COLUMBUS, Ohio - A little composting can go a long way when establishing lawns in new urban developments.
Ohio State University researchers have found that by adding an inch of compost into the top soil, perennial ryegrass achieves nine times faster cover and Kentucky bluegrass five times faster cover than turfgrass seeded into noncomposted soil.
Ohio State plant pathologist Mike Boehm said the incorporation of compost into the soil improves lawn establishment following construction of new homes while practicing sound environmental management.
"When new homes are built, the topsoil, where all of the nutrients are located, is stripped away. So soils where newly seeded turfgrass is planted is depleted of nutrients, and is weakened and becomes more susceptible to diseases," said Boehm. "Homeowners compensate for this by putting down fertilizers and pesticides. Improving the soil with compost minimizes that heavy use of chemicals."
The Ohio State project analyzed the success of turfgrass establishment by placing composted sewage sludge on nutrient-poor, rocky back-filled clay soil - what a new homeowner would typically encounter. Half of the plots were seeded with compost mixed with the soil, while the other half were not, and the rate of turfgrass growth was then tracked over the course of a year.
"We found that the composted sewage sludge worked pretty well. Composted sewage sludge packs the biggest nutrient punch from a nitrogen and phosphorus aspect," said Boehm. "The plots with the compost had turfgrass that looked better, was denser and had better coverage."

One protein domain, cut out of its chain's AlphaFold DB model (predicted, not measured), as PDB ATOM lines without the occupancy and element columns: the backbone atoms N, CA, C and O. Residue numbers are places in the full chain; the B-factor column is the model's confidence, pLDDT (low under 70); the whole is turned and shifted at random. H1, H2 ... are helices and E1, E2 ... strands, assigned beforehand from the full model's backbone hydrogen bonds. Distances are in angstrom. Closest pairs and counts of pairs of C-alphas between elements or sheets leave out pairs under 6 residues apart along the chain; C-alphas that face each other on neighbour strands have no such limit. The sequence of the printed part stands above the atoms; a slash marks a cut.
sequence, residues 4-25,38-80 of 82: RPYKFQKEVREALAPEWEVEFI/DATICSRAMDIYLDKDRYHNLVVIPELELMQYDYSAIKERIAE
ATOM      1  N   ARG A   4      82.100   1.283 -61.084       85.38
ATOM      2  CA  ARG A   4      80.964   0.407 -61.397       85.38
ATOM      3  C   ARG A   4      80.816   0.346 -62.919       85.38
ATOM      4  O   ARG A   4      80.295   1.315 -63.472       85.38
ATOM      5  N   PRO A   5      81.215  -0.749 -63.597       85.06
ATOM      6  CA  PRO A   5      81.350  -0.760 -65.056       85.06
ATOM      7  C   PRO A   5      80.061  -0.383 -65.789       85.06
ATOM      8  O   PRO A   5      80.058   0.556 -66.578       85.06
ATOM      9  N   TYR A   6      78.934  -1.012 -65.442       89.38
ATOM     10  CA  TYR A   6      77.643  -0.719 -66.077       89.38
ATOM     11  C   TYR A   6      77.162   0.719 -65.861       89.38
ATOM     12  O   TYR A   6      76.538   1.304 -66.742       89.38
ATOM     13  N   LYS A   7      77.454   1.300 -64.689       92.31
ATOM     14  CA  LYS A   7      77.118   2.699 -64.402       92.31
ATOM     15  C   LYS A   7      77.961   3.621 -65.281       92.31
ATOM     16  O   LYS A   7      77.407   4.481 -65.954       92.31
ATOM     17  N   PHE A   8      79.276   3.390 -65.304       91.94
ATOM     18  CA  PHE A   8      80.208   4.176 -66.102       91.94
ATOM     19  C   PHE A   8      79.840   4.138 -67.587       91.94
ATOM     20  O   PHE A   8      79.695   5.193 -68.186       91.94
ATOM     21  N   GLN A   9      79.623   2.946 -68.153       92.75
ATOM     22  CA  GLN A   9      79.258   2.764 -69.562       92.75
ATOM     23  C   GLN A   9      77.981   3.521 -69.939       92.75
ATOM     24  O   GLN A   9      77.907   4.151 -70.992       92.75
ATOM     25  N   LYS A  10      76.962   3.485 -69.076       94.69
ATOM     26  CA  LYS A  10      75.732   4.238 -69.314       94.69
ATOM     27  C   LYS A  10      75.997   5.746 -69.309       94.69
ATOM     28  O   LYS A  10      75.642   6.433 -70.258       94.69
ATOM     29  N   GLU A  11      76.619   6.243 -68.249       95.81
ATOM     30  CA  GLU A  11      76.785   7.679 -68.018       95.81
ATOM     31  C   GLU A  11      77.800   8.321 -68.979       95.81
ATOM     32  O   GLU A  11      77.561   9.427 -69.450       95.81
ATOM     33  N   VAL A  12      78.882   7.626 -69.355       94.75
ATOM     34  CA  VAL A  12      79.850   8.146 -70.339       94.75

Perennial ryegrass and Kentucky bluegrass had established themselves in composted soil within four weeks of planting compared to 10 weeks in noncomposted soil. Soils improved with compost also created better quality turfgrass than noncomposted soil. Significant quality differences were evident for composted perennial ryegrass plots within 14 weeks of seeding, while composted Kentucky bluegrass plots were producing better turfgrass quality by 39 weeks into the study. Boehm said the difference in establishment is due to a slower germination period for Kentucky bluegrass.
Boehm speculates that other composts, such as leaves, grass clippings and animal manure would have similar effects on turfgrass establishment, but encourages homeowners to familiarize themselves with composts before using them.
"Composts are all different. They have different nutrient values, physical characteristics and chemical compositions," said Boehm.
Researchers plan to take the study one step further and measure cost savings when compost is used. "There is a savings there, we just aren't sure how drastic those savings are," said Boehm. "Our goal is to develop a sustainable agriculture guide for homeowners that outlines what they'll need in terms of budget and resources based on the type of soil they have and what kind of turfgrass they want to establish."